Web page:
Fall of Qaddafi starts race to recover weapons

The fall of Libyan dictator Muammar Qaddafi has kicked off a race to recover key types of weapons taken from his stockpiles, though there is no evidence of looting of Libya's chemical weapons.
As U.S. operatives attempt to buy weapons such as shoulder-fired anti-aircraft missiles before terrorists do, Libya's chemical weapons have been under 24 hour surveillance, Bloomberg reports. Mustafa Abdel Jalil, the chairman of the Libyan National Transitional Council, said on Wednesday that no chemical or biological weapons have been found since rebel forces entered the capital in Tripoli this week
Libya agreed in 2003 to destroy its chemical weapons, which at the time included some 3,300 bombs and artillery shells and an estimated 25 tons of mustard gas. In addition, the most sensitive elements of the country's nuclear program were removed in 2004.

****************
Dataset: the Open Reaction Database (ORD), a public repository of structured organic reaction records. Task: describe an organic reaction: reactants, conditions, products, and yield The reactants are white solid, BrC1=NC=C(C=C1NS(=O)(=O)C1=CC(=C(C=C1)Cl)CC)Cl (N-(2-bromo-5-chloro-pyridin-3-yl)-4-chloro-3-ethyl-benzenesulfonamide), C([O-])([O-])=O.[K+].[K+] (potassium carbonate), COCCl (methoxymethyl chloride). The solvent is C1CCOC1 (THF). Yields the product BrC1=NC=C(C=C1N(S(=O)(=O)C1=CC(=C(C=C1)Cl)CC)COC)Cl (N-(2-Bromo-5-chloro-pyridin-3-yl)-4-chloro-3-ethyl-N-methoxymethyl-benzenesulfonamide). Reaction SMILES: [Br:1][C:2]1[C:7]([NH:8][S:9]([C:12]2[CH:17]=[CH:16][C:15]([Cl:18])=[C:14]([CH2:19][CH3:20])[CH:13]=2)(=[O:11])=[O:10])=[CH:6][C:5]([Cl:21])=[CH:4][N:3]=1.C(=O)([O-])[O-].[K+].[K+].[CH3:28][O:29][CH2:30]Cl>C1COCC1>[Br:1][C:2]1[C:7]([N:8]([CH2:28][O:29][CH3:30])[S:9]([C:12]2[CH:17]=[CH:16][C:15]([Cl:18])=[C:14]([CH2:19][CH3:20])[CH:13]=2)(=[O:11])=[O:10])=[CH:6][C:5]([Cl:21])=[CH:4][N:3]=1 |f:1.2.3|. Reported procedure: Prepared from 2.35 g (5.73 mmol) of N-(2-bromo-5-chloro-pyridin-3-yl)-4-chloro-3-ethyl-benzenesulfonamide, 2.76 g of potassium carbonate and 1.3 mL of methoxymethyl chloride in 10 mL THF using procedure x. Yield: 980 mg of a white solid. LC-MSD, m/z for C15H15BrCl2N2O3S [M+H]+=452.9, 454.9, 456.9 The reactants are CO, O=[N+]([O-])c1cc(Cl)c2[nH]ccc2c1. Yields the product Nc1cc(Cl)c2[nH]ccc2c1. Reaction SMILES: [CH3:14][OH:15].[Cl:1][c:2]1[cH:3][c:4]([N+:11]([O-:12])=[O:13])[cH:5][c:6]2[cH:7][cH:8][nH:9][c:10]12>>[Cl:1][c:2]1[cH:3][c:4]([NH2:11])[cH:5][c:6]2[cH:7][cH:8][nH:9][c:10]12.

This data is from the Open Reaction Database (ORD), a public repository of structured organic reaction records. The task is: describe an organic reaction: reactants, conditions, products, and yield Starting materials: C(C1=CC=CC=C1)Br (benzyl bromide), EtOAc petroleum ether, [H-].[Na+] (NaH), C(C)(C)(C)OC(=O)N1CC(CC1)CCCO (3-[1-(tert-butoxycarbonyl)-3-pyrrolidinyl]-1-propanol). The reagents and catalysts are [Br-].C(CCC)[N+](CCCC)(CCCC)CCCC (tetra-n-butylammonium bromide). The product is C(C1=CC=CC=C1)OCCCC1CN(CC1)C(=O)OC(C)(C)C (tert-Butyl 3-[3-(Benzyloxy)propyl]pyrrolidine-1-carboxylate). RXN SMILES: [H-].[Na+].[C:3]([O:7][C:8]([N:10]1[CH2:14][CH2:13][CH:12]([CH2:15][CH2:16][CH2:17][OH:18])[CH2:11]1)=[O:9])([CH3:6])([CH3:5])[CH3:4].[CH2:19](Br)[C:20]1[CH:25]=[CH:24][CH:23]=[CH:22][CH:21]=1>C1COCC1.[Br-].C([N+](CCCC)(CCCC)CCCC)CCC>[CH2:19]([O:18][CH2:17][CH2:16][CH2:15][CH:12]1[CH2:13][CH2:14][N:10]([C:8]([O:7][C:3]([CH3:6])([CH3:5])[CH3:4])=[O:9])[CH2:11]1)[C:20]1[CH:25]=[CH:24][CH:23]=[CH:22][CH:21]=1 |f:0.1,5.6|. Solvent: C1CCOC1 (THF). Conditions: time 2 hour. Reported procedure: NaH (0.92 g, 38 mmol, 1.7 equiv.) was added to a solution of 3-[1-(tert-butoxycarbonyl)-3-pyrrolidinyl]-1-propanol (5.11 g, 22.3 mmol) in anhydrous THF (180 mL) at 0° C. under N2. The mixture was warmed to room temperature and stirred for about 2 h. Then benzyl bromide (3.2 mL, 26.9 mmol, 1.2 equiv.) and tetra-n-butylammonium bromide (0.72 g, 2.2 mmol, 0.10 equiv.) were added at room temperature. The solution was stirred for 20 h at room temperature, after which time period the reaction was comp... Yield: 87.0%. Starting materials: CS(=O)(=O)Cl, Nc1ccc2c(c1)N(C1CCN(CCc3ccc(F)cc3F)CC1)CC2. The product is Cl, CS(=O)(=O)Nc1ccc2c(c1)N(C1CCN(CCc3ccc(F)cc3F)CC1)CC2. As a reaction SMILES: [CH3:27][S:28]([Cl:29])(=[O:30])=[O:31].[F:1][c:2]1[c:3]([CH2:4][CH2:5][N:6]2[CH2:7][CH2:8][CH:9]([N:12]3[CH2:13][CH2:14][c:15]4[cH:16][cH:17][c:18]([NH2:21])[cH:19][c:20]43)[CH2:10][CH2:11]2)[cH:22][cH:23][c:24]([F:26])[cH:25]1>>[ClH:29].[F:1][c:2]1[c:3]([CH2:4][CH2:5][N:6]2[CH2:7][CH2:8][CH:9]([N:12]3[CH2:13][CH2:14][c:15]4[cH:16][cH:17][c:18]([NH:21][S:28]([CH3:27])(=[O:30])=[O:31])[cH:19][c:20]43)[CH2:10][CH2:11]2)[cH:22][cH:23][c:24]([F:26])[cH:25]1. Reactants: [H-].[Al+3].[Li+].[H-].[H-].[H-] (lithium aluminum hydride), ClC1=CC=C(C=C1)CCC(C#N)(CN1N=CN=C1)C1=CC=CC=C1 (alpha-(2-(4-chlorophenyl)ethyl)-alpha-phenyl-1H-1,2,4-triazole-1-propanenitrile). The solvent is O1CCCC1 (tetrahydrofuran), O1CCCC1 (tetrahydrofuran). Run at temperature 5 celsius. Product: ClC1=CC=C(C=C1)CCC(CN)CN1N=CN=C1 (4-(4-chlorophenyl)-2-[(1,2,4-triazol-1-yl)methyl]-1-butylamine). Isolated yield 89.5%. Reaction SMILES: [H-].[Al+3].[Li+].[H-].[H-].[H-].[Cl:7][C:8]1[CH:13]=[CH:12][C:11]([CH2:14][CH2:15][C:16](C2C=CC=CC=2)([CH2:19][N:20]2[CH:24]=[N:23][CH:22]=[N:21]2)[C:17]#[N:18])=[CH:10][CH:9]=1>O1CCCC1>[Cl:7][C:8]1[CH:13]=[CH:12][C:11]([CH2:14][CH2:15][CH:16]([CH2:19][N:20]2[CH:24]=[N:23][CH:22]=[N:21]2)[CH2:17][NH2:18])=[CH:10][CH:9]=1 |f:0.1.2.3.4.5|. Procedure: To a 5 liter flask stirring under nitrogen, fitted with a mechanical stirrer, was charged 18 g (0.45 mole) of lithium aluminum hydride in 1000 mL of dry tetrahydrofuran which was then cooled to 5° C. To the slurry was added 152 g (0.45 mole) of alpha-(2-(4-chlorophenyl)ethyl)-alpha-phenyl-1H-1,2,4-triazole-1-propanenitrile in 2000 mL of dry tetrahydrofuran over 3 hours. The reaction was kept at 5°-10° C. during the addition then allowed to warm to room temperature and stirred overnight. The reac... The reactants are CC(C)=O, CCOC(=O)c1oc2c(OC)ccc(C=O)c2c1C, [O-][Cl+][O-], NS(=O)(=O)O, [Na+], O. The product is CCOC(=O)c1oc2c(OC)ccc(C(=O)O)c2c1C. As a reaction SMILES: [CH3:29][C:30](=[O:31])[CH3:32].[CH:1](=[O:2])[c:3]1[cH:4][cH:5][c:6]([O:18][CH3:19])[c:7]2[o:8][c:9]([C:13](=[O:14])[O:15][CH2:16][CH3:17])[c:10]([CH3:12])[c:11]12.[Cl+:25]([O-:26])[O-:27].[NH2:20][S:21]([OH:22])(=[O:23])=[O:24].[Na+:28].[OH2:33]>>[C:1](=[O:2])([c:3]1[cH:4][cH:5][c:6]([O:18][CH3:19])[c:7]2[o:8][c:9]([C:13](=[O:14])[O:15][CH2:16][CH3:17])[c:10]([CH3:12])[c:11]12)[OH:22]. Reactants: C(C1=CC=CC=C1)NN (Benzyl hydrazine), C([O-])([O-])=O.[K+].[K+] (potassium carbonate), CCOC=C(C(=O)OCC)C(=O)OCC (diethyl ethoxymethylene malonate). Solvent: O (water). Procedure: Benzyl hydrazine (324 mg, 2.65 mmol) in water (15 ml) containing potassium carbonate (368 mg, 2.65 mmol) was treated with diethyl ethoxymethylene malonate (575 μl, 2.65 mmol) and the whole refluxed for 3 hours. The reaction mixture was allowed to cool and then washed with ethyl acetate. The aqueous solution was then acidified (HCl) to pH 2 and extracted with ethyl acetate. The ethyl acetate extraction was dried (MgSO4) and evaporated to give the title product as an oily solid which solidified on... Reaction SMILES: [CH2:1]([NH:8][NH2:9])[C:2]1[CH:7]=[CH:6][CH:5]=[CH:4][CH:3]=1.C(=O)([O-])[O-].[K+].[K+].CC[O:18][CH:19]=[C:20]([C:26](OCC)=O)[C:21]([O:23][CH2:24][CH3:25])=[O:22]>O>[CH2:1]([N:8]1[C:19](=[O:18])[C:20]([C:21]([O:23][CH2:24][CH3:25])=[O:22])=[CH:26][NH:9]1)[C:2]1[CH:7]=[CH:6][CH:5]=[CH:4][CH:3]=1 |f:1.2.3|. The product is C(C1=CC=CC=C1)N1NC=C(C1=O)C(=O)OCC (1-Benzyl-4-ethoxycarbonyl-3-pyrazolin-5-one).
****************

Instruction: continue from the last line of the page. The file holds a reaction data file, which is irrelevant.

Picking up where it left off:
“All sensitive elements of Libya’s nuclear program, including everything that Libya received from the A.Q. Khan network, were removed in early 2004,” Victoria Nuland, a U.S. State Department spokeswoman, told Washington reporters, according to Bloomberg. “The last of the highly enriched uranium, the bomb-making fuel, was removed from Libya in 2009.”
Libya's supply of yellow cake, a uranium concentrate powder used to make bombs, has been safeguarded at the Tajoura nuclear research facility.
The U.S. considers the potential proliferation of Libyan small arms, old artillery shells and portable weapons a threat and has taken urgent steps to combat the problem.
“We’re very concerned about those weapons turning up in neighboring countries,” Frederic Wehrey, a senior policy analyst at the RAND Corp. in Santa Monica, Calif., who has been studying the Libyan uprising, said in a telephone interview, Bloomberg reports. “They’re the ideal terrorist weapon - portable, easy to use and capable of inflicting large numbers of casualties.”